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Celebrating My Tenth Independence Day as an Israeli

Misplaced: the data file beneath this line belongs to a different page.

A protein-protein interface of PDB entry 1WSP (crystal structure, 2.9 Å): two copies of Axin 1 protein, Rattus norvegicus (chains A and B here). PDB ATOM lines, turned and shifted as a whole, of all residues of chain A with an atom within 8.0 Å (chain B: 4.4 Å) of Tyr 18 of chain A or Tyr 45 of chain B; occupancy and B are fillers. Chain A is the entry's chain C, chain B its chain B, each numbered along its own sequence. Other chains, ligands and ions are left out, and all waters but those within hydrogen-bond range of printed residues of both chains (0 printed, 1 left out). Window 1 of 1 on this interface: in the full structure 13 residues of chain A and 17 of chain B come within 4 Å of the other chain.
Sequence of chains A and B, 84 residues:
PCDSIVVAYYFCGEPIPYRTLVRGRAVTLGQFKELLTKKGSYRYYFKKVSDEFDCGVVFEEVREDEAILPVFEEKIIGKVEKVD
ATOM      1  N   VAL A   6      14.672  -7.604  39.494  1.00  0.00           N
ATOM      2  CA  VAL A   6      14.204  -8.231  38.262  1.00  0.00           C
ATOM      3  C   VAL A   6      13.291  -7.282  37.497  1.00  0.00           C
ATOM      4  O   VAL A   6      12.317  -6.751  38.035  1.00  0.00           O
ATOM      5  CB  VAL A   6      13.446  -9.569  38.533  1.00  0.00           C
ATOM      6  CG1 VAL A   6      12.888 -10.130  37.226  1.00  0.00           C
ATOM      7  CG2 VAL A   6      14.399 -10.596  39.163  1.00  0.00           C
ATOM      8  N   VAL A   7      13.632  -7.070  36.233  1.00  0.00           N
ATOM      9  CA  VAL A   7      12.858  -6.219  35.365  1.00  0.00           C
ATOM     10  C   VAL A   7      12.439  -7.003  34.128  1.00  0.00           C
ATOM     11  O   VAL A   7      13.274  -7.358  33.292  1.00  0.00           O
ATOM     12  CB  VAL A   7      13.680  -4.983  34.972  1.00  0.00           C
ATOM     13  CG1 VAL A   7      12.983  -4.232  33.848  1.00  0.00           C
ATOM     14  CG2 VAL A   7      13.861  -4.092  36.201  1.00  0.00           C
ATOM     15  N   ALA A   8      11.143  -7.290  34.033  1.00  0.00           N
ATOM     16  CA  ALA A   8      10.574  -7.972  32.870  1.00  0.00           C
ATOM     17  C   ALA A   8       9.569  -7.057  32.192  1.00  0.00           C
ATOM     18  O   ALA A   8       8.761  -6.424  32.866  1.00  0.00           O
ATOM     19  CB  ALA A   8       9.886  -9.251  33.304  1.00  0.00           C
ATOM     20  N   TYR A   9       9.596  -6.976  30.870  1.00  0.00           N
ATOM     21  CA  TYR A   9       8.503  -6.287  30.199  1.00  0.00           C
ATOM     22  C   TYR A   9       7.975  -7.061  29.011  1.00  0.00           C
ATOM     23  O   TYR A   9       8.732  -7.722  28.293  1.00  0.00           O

Israel’s 67th Independence Day was especially celebratory for me this year. This was the tenth Independence Day I’ve experienced as an Israeli living in the Holy Land, as oppose to a Jew celebrating from the Diaspora in a far-off land.While I am not a very emotional guy when it comes to anniversaries, birthdays, or independence days, I was truly moved by this year’s celebration of Israel’s miraculous rebirth.The celebrations started at night. My wife and I took our three kids to the town square where thousands of people had gathered for Independence Day events. There were a number of stages with music, performances, and other attractions.I ventured to the stage where a band sang praises to God for the miracle of Israel and the fulfillment of His promise to our ancestors. In the words of the Bible, "On that day the LORD made a covenant with Abram and said, ‘To your descendants I give this land…’” (Genesis 15:18).We danced, sang, prayed, and received the blessings of the town’s rabbinic authorities, after which our kids watched an enchanting play about the Jewish people’s eternal connection to the Holy Land.The following morning, we wiped the sleep from our eyes and went for a hike with a couple of local families and friends. We hiked to some sand dunes along the Mediterranean Coast, where we climbed a sandy hilltop and watched as IsraelI Air Force jets flew to the air show in Tel Aviv.It was exciting, especially for the kids, to see these jets flying right over our heads. As the choppers and fighter planes soared by, we danced and waved our hands, wondering if the young pilots in the cockpits took notice of our own maneuvers along the Israeli coastline.The exhilaration of the jets flying overhead moved us to take out our prayer books to recite the Hallel Prayer – a compilation of Psalms recited on Jewish holidays that praise God for numerous miracles. As we sang the prayer, my friend played his tambourine, while my six-year-old tried to knock me over so I would roll down the sandy dune-hill with him – it was one of the best Hallel experiences of my life.As we recited the second paragraph of Hallel, a recitation of Psalm 114, I received into a verse I have uttered multiple times, but had never truly understood.“The mountains leaped like rams, the hills like lambs,” reads Psalm 114:4. As I recited this verse, I had a vision of Messiah’s arrival, of how every man, women, and child will venture into the streets, valleys, mountains, and hilltops of Israel. And then, every mountaintop and hilltop will be filled with people who will dance and sing.Israel’s Independence Day symbolizes the beginning of our return home. However, we must not forget that our redemption has not yet reached its conclusion. Our Temple in Jerusalem is still in ruins, the nations of the world continue to seethe with anti-Israel hatred, our borders are still undefined, and many of our fellow Jews are still in the Diaspora.So on this Independence Day, I felt so fortunate to be in Israel. I was so humbled to have the privilege my ancestors 2,000 years ago did not have – to be a free Jew in this land, praying and praising God with my children waving the Israeli flag by my side. Yet, the day when the nations of the world will no longer wage war, and Jerusalem will be the undivided capital of the God of Israel is still to come.And so we wait and pray for that day, when the mountains will dance like rams, and the hills like lambs!


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